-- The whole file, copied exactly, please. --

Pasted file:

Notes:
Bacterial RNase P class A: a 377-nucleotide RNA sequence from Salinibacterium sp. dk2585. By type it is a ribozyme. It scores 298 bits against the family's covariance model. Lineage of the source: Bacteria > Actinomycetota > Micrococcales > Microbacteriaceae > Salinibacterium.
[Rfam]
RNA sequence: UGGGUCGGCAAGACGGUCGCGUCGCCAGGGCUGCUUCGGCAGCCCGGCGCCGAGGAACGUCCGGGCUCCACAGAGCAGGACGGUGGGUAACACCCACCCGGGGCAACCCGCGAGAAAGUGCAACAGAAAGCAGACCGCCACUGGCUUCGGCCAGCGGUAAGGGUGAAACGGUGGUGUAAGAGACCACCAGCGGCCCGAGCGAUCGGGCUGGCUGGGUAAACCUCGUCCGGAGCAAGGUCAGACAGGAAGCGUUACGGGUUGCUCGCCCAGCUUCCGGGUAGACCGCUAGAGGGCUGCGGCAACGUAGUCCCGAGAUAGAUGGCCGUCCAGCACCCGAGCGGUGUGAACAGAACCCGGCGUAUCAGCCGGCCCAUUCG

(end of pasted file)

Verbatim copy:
Notes:
Bacterial RNase P class A: a 377-nucleotide RNA sequence from Salinibacterium sp. dk2585. By type it is a ribozyme. It scores 298 bits against the family's covariance model. Lineage of the source: Bacteria > Actinomycetota > Micrococcales > Microbacteriaceae > Salinibacterium.
[Rfam]
RNA sequence: UGGGUCGGCAAGACGGUCGCGUCGCCAGGGCUGCUUCGGCAGCCCGGCGCCGAGGAACGUCCGGGCUCCACAGAGCAGGACGGUGGGUAACACCCACCCGGGGCAACCCGCGAGAAAGUGCAACAGAAAGCAGACCGCCACUGGCUUCGGCCAGCGGUAAGGGUGAAACGGUGGUGUAAGAGACCACCAGCGGCCCGAGCGAUCGGGCUGGCUGGGUAAACCUCGUCCGGAGCAAGGUCAGACAGGAAGCGUUACGGGUUGCUCGCCCAGCUUCCGGGUAGACCGCUAGAGGGCUGCGGCAACGUAGUCCCGAGAUAGAUGGCCGUCCAGCACCCGAGCGGUGUGAACAGAACCCGGCGUAUCAGCCGGCCCAUUCG